Brown did not suggest this was accidental sabotage, either. He suggested that Callahan had it in for someone in the front office, and just about everything he did from the first day of training camp until Sunday's loss to the Chargers was done with blatant disregard for wins and losses.

Callahan changed the team's offense for no reason other than sabotage. Callahan injected a negative attitude onto the team for no reason other than sabotage. Callahan deactivated Charles Woodson and Charlie Garner before Sunday's loss to the Chargers for no reason other than spite and sabotage.

I was driving as I listened to this, and my jaw was resting on the steering wheel. A Hall of Fame receiver, one who spent his whole career with Team Dysfunction, suggested repeatedly over the course of an hour that his head coach intentionally put his team in a position to lose games.

Have we ever heard anything close to this damning? We always knew the Raiders were the most unusual franchise in professional sports, but could it have deteriorated to this point? Commitment to Sabotage? Just lose intentionally, baby.

Brown said Callahan would spend time during practice telling the team they had no chance of winning that week's game.

He said Callahan repeatedly belittled his players to the point where nobody wanted to play for the coach.

He said Callahan came in at halftime of a game in which the Raiders were leading the Broncos and said, "Well, we haven't turned the ball over yet." The Raiders, evidently swayed by the power of suggestion, had three turnovers in the second half and lost.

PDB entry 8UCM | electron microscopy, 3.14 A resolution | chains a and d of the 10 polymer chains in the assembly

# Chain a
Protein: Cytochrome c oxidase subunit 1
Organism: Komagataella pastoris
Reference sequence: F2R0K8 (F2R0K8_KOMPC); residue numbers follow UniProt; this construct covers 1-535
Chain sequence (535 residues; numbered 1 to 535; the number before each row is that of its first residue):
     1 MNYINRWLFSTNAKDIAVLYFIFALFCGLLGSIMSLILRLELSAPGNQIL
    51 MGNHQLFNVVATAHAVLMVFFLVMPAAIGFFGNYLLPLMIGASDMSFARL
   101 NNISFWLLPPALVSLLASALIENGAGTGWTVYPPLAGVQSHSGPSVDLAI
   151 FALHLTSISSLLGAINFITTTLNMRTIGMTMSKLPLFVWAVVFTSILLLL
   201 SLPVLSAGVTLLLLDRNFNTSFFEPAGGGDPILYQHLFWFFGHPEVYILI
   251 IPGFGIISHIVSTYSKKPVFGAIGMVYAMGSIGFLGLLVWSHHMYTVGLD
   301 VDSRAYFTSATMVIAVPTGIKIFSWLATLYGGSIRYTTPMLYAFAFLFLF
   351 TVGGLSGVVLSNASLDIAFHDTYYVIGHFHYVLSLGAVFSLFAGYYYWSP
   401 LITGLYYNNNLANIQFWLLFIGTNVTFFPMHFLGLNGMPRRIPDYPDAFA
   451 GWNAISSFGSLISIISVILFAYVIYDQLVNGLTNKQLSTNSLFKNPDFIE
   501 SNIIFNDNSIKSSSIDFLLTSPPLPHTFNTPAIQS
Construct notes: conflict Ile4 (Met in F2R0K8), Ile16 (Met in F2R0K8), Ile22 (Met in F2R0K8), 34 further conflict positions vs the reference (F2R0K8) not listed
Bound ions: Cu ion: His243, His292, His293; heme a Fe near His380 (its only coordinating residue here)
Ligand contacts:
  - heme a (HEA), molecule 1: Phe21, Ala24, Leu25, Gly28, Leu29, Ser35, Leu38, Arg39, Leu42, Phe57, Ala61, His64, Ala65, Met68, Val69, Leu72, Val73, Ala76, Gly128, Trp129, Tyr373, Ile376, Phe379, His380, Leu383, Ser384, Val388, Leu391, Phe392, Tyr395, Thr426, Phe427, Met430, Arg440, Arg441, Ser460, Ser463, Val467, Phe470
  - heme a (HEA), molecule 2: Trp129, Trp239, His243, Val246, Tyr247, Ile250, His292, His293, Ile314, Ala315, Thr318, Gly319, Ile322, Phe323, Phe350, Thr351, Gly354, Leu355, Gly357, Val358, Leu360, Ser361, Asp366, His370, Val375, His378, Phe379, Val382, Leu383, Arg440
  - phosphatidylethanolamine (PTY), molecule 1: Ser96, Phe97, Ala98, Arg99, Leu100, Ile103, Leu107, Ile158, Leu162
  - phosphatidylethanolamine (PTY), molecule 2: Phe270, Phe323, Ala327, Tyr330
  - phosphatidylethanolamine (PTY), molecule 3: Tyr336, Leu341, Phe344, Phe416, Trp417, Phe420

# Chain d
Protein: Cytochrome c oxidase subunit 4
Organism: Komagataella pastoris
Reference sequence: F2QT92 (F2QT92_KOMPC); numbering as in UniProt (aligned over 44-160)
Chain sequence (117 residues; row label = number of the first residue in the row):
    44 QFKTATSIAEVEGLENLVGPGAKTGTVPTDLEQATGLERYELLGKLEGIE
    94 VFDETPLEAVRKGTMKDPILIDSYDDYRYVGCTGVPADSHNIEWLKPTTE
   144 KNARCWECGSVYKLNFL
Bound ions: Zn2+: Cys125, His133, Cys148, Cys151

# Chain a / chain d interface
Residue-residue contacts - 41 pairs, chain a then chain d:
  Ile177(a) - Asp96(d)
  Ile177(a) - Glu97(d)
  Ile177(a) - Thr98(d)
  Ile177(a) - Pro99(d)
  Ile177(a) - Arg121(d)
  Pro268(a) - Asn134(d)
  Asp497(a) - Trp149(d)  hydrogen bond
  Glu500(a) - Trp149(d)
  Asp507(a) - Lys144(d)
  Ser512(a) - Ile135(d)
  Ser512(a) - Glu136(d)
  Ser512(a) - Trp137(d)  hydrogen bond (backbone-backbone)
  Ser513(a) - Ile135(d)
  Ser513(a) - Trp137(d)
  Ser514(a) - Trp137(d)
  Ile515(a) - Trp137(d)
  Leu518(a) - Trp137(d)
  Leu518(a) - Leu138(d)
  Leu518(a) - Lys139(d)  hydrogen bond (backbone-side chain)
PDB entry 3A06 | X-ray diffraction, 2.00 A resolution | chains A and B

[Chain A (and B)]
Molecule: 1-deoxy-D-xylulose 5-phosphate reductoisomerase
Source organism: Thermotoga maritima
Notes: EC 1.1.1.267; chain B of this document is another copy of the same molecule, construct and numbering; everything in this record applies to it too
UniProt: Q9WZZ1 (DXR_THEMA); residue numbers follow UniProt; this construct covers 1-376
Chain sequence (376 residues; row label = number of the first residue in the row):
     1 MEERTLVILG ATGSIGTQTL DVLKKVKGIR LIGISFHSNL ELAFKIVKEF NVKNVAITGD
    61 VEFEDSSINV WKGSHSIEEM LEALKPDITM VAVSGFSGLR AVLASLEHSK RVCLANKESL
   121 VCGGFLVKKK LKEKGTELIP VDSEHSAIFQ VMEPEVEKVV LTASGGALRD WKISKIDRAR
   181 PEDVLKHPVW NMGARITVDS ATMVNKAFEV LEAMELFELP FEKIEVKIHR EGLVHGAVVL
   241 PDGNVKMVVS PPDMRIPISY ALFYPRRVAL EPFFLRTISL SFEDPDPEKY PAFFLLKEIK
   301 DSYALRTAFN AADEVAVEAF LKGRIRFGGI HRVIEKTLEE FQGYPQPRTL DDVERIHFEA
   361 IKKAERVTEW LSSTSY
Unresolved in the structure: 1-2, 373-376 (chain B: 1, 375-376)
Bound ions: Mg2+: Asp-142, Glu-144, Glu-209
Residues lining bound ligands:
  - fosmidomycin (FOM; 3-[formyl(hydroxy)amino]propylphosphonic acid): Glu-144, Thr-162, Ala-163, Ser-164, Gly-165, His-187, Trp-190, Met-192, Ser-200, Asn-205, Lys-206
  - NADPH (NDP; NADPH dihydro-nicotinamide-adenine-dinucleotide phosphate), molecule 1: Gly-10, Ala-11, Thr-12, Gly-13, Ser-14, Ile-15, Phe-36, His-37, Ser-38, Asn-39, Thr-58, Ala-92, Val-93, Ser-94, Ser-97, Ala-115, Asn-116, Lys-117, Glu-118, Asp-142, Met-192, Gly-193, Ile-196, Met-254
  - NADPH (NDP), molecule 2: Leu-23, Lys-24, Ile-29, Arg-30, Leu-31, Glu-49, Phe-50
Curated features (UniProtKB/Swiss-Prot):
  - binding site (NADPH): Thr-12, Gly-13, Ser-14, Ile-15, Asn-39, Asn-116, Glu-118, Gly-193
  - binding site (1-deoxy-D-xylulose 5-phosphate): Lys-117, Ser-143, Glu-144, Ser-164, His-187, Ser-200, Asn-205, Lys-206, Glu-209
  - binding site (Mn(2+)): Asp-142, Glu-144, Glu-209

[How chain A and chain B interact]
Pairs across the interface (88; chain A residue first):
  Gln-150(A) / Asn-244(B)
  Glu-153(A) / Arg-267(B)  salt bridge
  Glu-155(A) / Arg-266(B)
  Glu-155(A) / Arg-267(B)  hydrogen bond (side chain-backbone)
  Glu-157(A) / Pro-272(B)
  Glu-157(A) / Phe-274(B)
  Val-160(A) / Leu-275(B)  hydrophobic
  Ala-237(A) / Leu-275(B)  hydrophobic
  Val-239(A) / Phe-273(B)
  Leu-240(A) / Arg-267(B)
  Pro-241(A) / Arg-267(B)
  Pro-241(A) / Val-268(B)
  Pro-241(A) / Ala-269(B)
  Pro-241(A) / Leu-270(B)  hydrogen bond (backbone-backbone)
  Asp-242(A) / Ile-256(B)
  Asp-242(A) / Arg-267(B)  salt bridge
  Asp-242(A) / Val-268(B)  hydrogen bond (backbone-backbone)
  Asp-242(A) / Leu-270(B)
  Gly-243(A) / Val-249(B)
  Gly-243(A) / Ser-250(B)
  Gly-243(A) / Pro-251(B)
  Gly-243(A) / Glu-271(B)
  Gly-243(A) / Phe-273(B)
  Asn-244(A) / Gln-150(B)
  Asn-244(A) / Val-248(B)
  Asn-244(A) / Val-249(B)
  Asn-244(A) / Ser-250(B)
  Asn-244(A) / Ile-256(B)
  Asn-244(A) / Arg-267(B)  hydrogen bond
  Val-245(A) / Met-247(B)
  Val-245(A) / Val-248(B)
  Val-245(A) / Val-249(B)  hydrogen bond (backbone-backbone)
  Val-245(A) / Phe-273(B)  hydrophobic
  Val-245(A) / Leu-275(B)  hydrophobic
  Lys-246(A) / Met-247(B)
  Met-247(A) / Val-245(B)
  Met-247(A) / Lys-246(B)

"He coached to get fired," Brown said.

Brown also provided a history lesson, saying Callahan -- then an assistant -- twice walked out on the team in the final games of the 1998 and 1999 season. Just took his headset off and left the field, saying he didn't want to be associated with such folk as the Raiders.

An obviously fawning caller made a joking reference to Brown, saying he should have let the fans know about this weeks ago so the fans could have taken care of it in the parking lot.

Brown laughed, but the caller hit on something important: If the Raiders believed their coach was actively sabotaging their chances -- deliberately, no less -- didn't they have an obligation to themselves and their fans to make it public before the season ended?